Subscribe - enter your email below

Saturday, June 11, 2016

ROUTES & BRANCHES  
a home to the americana diaspora
June 4, 2016
Scott Foley

I have a file on my iTunes where I keep most of my favorite songs - the rare stuff I can listen to with relative frequency and not get tired.  The other day I was streaming this playlist and one of my kids remarked how similar some of these tunes were in terms of structure and melody, and he was right.  As much as I consider myself a reactionary music curmudgeon, when the rubber hits the road I like a melodic hook as much as the next guy.  Case in point:  Cahalen Morrison's new project, Western Centuries, whose "Weight of the World" sounds so much like a Sturgill song that the more I listen to it the more I think of Sturgill.  Still a great song, though.

Other evocative moments on this Episode come from Lydia Loveless, whose "Longer" accompanies her country-perfect voice with a more urban garage guitar buzz.  I spin Tom Petty for the first time in more than ten years of R&B.  While I've been a fan since I purchased a cassette copy of Damn the Torpedoes, it's apparently taken until his second Mudcrutch record for me to justify the airspace.  Jeez, I've even played John(ny Cougar) Mellencamp in the ensuing years.  And yet, all it took was a quick listen to Shane Leonard's Kalispell to pique my interest in the multi-instrumentalist's primarily acoustic chamber-americana.  Good news is that Tom Petty has done fine without my imprimatur.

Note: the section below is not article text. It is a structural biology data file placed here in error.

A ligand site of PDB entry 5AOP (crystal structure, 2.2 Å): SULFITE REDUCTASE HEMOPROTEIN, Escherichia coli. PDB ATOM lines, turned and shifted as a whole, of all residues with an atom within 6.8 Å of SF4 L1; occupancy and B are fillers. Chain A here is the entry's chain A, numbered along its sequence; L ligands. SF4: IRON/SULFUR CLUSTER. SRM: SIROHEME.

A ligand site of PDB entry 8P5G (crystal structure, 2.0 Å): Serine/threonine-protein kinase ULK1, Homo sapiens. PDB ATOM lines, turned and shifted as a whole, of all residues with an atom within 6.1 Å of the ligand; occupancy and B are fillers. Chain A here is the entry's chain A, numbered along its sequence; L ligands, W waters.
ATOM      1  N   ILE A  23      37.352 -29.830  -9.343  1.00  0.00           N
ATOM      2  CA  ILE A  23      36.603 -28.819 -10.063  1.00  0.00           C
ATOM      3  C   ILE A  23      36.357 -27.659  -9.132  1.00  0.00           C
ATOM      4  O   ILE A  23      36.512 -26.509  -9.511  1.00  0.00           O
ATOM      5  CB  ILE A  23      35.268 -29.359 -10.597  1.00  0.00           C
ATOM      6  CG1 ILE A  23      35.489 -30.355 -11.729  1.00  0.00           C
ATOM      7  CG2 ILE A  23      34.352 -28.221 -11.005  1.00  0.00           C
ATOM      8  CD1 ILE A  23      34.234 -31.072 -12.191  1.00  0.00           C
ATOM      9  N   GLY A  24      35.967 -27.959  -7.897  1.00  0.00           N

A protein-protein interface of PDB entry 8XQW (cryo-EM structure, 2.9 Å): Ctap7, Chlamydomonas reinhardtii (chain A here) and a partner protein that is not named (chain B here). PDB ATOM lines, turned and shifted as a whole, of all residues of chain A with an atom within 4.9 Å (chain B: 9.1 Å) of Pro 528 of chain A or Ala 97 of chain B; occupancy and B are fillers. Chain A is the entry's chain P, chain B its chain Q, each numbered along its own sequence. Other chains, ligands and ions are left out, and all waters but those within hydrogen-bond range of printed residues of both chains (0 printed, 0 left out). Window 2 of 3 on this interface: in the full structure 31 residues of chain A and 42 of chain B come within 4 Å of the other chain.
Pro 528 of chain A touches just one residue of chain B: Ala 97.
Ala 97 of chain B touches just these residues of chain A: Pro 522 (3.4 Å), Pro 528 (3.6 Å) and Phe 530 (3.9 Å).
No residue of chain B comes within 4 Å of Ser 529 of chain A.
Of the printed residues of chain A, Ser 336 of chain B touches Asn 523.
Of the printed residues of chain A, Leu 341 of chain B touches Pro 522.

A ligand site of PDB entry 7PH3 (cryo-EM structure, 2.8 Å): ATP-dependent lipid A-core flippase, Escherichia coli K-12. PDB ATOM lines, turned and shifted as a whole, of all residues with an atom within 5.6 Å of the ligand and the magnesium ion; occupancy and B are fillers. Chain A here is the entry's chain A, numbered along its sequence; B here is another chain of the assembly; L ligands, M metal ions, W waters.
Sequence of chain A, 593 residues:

All it took to commit me to Matt Haeck's Late Bloomer was a glance at the playlist.  A duet with Caitlin Rose, a song called "Pissing Contest" and another called "Minnie Pearl".  Tracking into the freight train roar of "Tennessee" was really the final blow in deciding that I wanted to write about Haeck.  His origin story says he was born in the West Indies, raised by evangelist parents and even attended seminary until he was sidetracked by more worldly pursuits.  While it's not strictly a concept album, some of these personal details populate the songs on Late Bloomer.  That aforementioned contest really did happen, though the track which flows from the episode has more to do with Haeck's efforts to square his professed faith with some of the hobbies he had adopted:  Have you ever read the Hebrew Bible and argued with a fossil / Or testified loudmouthed and wide-eyed with cocaine in your nostril.  The music is loose and good-natured, the kind of freewheeling ramble that provided the bed for much of Roger Miller's work. And though Haeck isn't necessarily hard on himself, he readily acknowledges his foibles:  Every hypocrite is a human / And we're all human down to a man.  "28 Years" adds a satisfying blast of both horns and accordion, like a beast from Memphis by way of Terlingua.  A manic dose of pedal steel recklessly drives the cut like a truck threatening to veer into the ruts.  By contrast to the charming bombast of  these tunes, many of Late Bloomer's sweeter moments hail from the more subtle, more traditional gestures.  "Minnie Pearl" twines gospel and 'grass in a hymn to the women who have crossed Haeck's path:  But in the darkness there's a song / That's kept me going for so long / And as long as I keep singing / There's a purpose and a meaning to this life ...  Fellow songwriter Elizabeth Cook adds a layer of nuance and beauty to several cuts on Bloomer, one of a small cadre of cohorts joining Haeck, including Aaron Lee Tasjan, Critter Fuqua and producer David Mayfield.  Caitlin Rose provides another alluring contribution on one of the record's quiet but resonant highlights.  "Cotton Dress" sets aside some of the collection's cynicism and self-deprecation for an almost pastoral folksong.  Matt Haeck's most worthy statement as a writer comes from "Lucky Cigarette".  Slow as late summer, the track simmers with delicious melancholy:  So darlin' / Won't you do me the honor / Of burnin' the lucky one.  It erects an appropriately sober compliment to the carefree romp of "Tennessee" that begins Late Bloomer, and serves to cement Matt Haeck's  promise as a top notch writer of unusual sensitivity a'la early Todd Snider or present day Aaron Lee Tasjan.